Drought in The Horn of Africa
Photos and words for Oxfam GB
The Horn of Africa is in the grip of a severe drought that has led to poor crop production and widespread food insecurity in the region.
More than 2.6 million Kenyans lack reliable access to nutritious food and competition for clean water is further exacerbating an already dire situation. The nation needs to fill an 81 percent funding gap in order to respond to the emergency according to the United Nations.
I traveled to Northern Kenya to photograph the drought for Oxfam GB, one of the only organizations providing direct relief in the area.
One of Oxfam GB's initiatives in Northern Kenya was the installation of Water ATM’s, a credit kiosk system that provides reliable and affordable clean water in towns across northern Kenya.
In addition to providing a simple, cost-effective water distribution system, Oxfam’s Water ATM’s also freed women and children from the arduous task of collecting water from shallow ponds and dams many miles away.
The Water ATM’s "have really transformed my life," said Haretha Muhaumud, 47. "Now, the water is very much close and it has helped me very much."
The once vast fields of long grasses have transformed into sand dunes and cracked soil during the 9-month drought in Kenya.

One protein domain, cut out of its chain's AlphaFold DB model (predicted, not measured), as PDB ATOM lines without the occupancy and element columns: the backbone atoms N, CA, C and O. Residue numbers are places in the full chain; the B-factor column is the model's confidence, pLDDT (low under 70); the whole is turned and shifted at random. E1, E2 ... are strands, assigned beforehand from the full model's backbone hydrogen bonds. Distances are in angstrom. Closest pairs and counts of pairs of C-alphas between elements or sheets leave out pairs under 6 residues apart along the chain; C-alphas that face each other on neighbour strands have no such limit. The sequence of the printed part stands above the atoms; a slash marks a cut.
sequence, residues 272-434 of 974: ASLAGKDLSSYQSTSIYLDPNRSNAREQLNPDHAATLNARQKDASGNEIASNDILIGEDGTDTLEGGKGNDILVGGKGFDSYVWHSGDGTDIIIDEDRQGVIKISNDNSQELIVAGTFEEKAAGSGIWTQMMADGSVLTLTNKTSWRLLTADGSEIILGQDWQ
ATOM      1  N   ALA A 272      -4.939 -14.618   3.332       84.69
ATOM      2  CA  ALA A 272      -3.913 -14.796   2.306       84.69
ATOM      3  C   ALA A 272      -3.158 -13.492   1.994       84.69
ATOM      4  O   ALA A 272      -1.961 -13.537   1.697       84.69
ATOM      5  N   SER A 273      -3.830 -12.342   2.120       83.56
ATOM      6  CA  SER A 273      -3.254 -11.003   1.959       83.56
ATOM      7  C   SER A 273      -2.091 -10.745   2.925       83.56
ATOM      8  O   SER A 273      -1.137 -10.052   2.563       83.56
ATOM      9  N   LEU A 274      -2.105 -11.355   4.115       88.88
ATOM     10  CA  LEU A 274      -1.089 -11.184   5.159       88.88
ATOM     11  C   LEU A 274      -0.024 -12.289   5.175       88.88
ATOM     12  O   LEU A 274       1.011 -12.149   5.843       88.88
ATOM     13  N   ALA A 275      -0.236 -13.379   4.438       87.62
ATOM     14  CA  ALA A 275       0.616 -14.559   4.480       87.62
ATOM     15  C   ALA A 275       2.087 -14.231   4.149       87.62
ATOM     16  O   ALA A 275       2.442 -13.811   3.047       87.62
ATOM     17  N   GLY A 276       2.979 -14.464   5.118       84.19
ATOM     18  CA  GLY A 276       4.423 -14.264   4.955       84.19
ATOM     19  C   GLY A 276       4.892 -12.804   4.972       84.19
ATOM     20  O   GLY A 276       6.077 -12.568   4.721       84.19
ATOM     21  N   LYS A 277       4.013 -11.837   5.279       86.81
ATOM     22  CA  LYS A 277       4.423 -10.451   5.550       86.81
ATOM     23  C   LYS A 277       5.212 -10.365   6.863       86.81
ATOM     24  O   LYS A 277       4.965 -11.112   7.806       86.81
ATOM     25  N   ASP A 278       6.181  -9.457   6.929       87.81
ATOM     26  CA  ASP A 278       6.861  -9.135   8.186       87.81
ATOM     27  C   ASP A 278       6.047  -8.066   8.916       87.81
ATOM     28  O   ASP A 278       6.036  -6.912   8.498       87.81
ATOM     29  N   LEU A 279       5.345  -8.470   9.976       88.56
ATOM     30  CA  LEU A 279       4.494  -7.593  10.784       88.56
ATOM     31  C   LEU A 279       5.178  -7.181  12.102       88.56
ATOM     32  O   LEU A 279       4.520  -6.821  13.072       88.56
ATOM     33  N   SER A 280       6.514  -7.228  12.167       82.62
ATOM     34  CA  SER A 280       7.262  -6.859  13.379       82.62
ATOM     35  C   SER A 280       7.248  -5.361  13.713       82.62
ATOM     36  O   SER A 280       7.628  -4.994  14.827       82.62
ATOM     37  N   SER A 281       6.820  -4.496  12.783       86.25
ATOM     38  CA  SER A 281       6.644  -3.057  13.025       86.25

It will be another four months – or longer – before the rains return to the north.
"This all used to be green,” said Mursal, office coordinator for Oxfam Wajir.
"This is the worst drought -- the most extreme," Boute said. "The drought has affected everything."
Residents of Hadado town in Northern Kenya purchase credit to collect clean water from Oxfam's Water ATMs.
Credit is stored and deducted from a small blue token supplied by Oxfam GB in conjunction with a government-owned water company.
Residents swipe their token across a magnetic screen that automatically deducts credit for each liter of water collected. Residents can purchase about 20 liters of clean water for .20 cents.
In Northern Kenya, women and children are responsible for collecting water for their family. Before the water ATMs, many women said they had to water several miles to find drinking water, oftentimes gathering it from shallow ponds or a small dam located far outside the town. Now, women can avoid the long, time-consuming treks to find water by using the Water ATMs.